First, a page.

On the eve of the 63rd UN General Assembly Panel on the Promotion of the Rights of the Child, Hossein Zebhi , Iran’s Deputy State Public Prosecutor announced an end to child executions. This was reported in BBC Persian News, Radio Farda, and the cover of Iran’s daily state run newspaper Etemaad .
Stop Child Executions organization (SCE) along with 300 other NGO’s from 82 countries who had lobbied the General Assembly to fully implement the absolute ban on the juvenile death penalty had welcomed this news.
SCE President and co-founder Nazanin Afshin-Jam had stated “we are being cautious as we have seen announcements before where the Islamic Republic of Iran’s officials have reneged on their statements”. SCE Vice President David Etebari wrote “we must assure that the recent announcement by a non-senior official is not just a temporary effort to diffuse the current pressure but a genuine first step to permanently end juvenile executions”.
Unfortunately SCE’s doubts were founded and the international community was deceived once again by the Islamic Republic of Iran.
Only three days after Iran’s initial announcement, Zebhi retracted from his statement and told Associated Press and Iran News Agency (IRNA) that the ban on execution only referred to juvenile drug traffickers and that death sentences based on the right of revenge (Ghisas) will still continue. It is believed by SCE that it is not coincidental that Zebhi retracted his earlier position of a complete ban on child executions once the General Assembly meetings had ended.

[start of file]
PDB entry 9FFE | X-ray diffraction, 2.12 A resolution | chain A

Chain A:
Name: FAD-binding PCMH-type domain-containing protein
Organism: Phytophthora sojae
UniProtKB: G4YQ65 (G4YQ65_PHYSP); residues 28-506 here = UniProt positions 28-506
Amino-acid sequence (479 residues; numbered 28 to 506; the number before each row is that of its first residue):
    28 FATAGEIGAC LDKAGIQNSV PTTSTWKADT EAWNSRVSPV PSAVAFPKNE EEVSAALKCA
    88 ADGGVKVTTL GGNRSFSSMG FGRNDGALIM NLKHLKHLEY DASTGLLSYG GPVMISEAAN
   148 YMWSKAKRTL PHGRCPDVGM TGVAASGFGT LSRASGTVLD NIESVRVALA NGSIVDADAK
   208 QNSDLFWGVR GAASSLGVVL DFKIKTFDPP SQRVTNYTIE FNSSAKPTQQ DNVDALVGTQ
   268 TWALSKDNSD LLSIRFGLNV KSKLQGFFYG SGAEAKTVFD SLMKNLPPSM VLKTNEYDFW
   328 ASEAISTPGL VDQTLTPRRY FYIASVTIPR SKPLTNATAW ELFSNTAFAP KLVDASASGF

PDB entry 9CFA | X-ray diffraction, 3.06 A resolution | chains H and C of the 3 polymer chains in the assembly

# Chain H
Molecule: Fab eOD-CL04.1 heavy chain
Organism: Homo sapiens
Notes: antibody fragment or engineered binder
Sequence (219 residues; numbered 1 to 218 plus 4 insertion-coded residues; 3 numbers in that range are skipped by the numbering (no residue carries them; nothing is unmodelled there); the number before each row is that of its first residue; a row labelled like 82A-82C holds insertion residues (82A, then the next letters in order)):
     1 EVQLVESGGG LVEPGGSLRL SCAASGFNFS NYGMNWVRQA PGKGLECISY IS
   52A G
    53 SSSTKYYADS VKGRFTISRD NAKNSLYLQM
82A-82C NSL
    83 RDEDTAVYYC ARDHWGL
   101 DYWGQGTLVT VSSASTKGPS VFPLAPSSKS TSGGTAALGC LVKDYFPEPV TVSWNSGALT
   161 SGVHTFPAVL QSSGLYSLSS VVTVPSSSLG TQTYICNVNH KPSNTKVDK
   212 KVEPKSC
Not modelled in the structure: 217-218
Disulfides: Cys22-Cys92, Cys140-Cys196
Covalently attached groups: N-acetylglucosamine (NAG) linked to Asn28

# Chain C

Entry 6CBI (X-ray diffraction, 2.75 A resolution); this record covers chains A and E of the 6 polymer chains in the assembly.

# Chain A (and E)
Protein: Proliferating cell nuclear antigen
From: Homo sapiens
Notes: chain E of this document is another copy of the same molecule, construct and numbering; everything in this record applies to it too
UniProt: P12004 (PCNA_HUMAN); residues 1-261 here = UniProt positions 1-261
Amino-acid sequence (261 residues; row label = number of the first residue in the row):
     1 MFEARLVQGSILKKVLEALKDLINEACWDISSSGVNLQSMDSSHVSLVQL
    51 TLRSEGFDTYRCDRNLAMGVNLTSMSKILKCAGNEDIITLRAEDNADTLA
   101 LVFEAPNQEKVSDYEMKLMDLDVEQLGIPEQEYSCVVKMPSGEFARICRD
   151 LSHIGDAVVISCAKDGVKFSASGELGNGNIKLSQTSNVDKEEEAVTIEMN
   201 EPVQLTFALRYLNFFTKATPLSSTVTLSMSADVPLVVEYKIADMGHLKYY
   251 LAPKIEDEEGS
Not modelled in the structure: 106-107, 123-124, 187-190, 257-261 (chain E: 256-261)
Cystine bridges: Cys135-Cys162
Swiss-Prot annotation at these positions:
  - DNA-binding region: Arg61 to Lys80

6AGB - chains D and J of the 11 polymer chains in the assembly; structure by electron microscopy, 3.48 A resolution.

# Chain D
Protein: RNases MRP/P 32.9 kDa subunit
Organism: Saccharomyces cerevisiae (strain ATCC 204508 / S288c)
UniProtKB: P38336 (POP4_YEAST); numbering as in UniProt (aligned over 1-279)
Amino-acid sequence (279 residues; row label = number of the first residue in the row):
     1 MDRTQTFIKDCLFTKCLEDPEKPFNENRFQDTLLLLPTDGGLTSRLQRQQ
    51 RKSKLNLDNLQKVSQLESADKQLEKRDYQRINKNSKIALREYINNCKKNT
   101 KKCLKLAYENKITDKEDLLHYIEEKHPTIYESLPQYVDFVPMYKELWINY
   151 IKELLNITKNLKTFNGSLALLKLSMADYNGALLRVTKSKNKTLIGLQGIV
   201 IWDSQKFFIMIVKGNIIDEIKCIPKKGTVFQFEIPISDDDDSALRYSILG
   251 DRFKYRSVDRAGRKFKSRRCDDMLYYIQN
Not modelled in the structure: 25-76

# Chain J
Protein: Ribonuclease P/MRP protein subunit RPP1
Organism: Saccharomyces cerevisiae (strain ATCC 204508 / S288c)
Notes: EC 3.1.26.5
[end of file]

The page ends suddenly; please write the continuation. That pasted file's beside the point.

”Life imprisonment will be the punishment for juveniles convicted of first rate drug crimes. We can’t deny a victim’s family of the legal right to ask for Islamic ghisas, or eye for eye retribution. The judges are still required under Iran’s Islamic laws to issue death sentences to those convicted of murder if the victim’s family refuses financial compensation” Zebhi told Associated press.
Iran’s penal code follows Islamic law and the final say in capital punishment cases goes to the victim’s family, which can pardon the perpetrator or accept compensation in lieu of execution. The head of Iran’s Superior court Hosesin Mofid said: “Based on verses of the Holy Quran, retribution is the right of the victim’s family and we must distinguish this right from executions”.
Mohammad Mostafaei, a lawyer who represents more than 20 juveniles on death row said “Iran has signed two global conventions banning capital punishment for crimes committed before the age of 18, but the practice continues…Human rights activists won’t give up the fight until execution of under 18 people is abolished altogether in Iran”.
In Stop Child Execution’s recently published comprehensive list of recommendation and solutions to end child executions in Iran, had asked the United Nations to set deadlines and ultimatums for the Government of Iran and in the case of non-compliance to issue disciplinary actions through appropriate departments. ( http://scenews.blog.com/3972843/ )
Stop Child Executions wishes for the international community to continue to pressure the government in Iran to put a permanent ban on child Executions and also put pressure on the United Nations to enforce international human rights law.
To sign the petition and learn what you can do to Stop Child Executions or make a donation please go to www.stopchildexecutions.com